The climate does not care if it is difficult

The non-CO2 related effects are not only technically difficult, but the long-term effects are also different (and shorter-lived) than with pure CO2. It’s like methane and nitrous oxide in agriculture. But because it is difficult and different, it does not change the effects on the climate. Now we know that the climate is burdened extra by flight and it does not require difficult calculations to conclude that rapid reductions have extra value, while the hesitation risks pushing the climate beyond the much talked about tipping points.

Can modified jet fuels and air traffic control solve the problem?

Yes, no doubt that various measures can benefit the climate. And there is no need to wait another eight years, as the EU Commission points out. If the air traffic control forces the planes away from particularly sensitive areas in the airspace (depending on the weather conditions), it will help a lot. But it will bother the industry and otherwise there are no international sanction options.

Additives to jet fuel and sulfur in the fuel make the planes soot more, and this results in more of the unfortunate flight streaks. It may be reduced, but the substances are there for a reason, so it must be legislated!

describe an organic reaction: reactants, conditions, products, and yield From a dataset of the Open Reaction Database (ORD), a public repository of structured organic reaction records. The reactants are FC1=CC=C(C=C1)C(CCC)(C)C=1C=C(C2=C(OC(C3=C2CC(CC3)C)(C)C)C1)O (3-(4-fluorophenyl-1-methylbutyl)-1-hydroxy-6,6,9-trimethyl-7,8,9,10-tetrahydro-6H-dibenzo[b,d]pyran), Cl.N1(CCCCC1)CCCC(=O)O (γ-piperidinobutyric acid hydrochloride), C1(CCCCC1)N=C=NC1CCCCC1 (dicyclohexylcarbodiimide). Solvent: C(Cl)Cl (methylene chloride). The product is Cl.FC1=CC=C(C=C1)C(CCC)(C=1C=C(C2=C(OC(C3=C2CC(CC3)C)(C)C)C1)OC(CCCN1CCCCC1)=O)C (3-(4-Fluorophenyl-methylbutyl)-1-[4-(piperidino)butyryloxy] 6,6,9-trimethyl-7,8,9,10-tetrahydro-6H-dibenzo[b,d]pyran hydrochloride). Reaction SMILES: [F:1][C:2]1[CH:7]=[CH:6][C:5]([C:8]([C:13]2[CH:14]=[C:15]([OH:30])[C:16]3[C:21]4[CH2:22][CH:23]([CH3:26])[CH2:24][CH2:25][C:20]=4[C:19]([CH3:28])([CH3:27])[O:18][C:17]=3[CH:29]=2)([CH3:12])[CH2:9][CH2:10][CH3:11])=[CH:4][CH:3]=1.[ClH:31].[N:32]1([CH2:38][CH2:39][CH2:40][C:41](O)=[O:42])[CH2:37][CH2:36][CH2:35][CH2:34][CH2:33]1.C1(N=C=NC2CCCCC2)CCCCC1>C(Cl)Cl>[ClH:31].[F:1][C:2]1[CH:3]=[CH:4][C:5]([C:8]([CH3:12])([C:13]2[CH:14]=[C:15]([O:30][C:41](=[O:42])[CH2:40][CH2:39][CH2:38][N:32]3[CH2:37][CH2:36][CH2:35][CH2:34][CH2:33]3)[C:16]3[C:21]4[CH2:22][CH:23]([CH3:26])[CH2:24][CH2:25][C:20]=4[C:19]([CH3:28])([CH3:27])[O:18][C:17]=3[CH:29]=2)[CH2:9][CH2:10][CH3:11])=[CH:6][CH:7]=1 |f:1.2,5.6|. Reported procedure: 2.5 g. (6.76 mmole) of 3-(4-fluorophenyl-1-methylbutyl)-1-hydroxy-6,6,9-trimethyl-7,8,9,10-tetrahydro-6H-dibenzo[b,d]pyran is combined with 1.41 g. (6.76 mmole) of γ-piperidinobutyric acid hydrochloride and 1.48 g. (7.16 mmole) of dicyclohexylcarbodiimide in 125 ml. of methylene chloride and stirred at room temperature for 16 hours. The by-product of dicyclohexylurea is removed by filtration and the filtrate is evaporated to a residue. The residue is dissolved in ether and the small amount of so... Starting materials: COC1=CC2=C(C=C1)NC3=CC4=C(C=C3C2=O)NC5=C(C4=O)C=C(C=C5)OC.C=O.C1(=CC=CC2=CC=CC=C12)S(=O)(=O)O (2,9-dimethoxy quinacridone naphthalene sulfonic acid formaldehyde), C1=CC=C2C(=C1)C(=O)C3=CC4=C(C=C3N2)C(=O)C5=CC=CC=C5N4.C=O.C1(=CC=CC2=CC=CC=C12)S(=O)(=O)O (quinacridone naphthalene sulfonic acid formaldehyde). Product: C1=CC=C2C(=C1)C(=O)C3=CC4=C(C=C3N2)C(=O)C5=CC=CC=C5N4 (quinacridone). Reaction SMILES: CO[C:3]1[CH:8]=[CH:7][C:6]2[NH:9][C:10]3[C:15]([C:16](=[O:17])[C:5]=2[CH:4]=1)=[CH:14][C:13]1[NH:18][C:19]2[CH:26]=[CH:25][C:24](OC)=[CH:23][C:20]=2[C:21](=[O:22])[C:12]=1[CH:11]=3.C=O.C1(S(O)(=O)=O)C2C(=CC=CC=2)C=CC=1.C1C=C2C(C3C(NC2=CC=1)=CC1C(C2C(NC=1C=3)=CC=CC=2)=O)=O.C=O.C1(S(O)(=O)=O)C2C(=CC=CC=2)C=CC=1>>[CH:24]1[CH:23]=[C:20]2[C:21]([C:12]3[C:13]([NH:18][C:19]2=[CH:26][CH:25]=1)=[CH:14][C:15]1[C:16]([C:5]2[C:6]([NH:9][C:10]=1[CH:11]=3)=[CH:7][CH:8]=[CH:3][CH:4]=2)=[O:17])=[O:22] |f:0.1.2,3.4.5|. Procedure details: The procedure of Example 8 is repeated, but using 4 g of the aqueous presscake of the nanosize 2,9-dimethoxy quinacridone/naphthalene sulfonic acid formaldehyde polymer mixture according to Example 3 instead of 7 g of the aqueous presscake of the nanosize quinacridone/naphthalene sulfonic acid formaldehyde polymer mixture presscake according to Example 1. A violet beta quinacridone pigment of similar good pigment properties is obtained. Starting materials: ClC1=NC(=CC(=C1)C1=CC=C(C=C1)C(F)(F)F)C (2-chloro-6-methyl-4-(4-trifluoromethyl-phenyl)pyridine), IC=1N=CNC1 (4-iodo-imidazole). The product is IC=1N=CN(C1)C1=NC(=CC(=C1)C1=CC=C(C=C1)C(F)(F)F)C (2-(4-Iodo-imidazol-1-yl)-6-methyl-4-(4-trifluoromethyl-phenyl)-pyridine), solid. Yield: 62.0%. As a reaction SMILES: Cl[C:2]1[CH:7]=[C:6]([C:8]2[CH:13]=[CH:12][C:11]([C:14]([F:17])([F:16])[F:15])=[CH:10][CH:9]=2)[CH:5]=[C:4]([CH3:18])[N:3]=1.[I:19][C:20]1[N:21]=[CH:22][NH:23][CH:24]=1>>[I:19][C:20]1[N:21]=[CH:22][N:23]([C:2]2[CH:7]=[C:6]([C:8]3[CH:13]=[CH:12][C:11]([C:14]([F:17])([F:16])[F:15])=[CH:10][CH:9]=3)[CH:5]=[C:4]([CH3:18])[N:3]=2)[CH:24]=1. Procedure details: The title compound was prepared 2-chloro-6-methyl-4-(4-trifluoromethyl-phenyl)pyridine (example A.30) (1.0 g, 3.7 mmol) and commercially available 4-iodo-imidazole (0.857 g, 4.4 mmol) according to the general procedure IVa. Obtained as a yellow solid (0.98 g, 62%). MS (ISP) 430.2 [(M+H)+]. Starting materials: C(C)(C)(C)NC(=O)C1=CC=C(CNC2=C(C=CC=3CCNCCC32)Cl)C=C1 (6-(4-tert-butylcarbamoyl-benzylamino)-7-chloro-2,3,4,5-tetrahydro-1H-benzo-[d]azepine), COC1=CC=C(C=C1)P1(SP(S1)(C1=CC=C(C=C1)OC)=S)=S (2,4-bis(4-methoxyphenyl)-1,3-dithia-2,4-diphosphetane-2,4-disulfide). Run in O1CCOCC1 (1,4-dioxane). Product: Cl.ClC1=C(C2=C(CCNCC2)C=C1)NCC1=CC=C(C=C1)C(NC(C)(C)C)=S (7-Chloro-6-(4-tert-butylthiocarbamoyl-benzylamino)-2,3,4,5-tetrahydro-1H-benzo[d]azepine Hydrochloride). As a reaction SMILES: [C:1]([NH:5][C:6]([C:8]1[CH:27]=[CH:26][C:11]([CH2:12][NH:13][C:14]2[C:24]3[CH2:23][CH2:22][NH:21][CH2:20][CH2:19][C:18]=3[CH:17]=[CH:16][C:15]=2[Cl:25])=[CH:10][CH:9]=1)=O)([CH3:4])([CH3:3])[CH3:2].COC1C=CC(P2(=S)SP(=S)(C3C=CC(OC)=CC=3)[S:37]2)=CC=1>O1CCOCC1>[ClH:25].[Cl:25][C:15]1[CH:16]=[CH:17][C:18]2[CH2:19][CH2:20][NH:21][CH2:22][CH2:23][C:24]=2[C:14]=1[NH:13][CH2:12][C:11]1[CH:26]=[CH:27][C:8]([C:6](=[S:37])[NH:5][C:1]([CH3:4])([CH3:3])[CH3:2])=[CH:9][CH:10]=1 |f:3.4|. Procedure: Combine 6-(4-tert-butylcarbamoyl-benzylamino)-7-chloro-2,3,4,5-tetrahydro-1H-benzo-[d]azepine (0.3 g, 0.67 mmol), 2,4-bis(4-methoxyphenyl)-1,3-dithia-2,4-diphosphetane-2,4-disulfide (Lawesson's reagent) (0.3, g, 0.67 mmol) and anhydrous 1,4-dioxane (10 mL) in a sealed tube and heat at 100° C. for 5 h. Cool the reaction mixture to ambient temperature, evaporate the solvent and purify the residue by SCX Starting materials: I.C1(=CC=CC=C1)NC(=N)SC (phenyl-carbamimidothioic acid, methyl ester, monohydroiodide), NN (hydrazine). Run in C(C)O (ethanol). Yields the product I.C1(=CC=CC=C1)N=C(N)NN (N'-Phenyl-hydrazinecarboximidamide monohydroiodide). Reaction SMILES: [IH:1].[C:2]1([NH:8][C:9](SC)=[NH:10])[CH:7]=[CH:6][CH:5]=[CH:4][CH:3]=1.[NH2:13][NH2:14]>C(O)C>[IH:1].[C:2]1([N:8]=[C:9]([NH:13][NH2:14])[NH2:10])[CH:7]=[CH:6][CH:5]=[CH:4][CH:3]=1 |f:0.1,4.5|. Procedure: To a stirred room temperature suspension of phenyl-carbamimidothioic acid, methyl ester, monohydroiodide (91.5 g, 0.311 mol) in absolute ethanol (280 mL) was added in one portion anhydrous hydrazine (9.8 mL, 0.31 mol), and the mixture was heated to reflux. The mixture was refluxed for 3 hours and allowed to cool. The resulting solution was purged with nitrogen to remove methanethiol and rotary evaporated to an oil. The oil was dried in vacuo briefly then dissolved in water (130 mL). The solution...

The question is whether new synthetic liquid fuels sometime in the future, or whether a soon small addition of bio-based fuels will remedy the problem? Hardly to a large extent, because basically it is still a matter of burning hydrocarbons up in a sensitive atmosphere.

Is this a brotherhood of silence?

The meeting calls for the idea that those who have to guard the industry on behalf of the climate and consumers are all too “understanding” and “friendly” towards the industry. How can managers for environmental and climate efforts get so massively on their hands? It is an obvious topic for investigative journalism in Europe.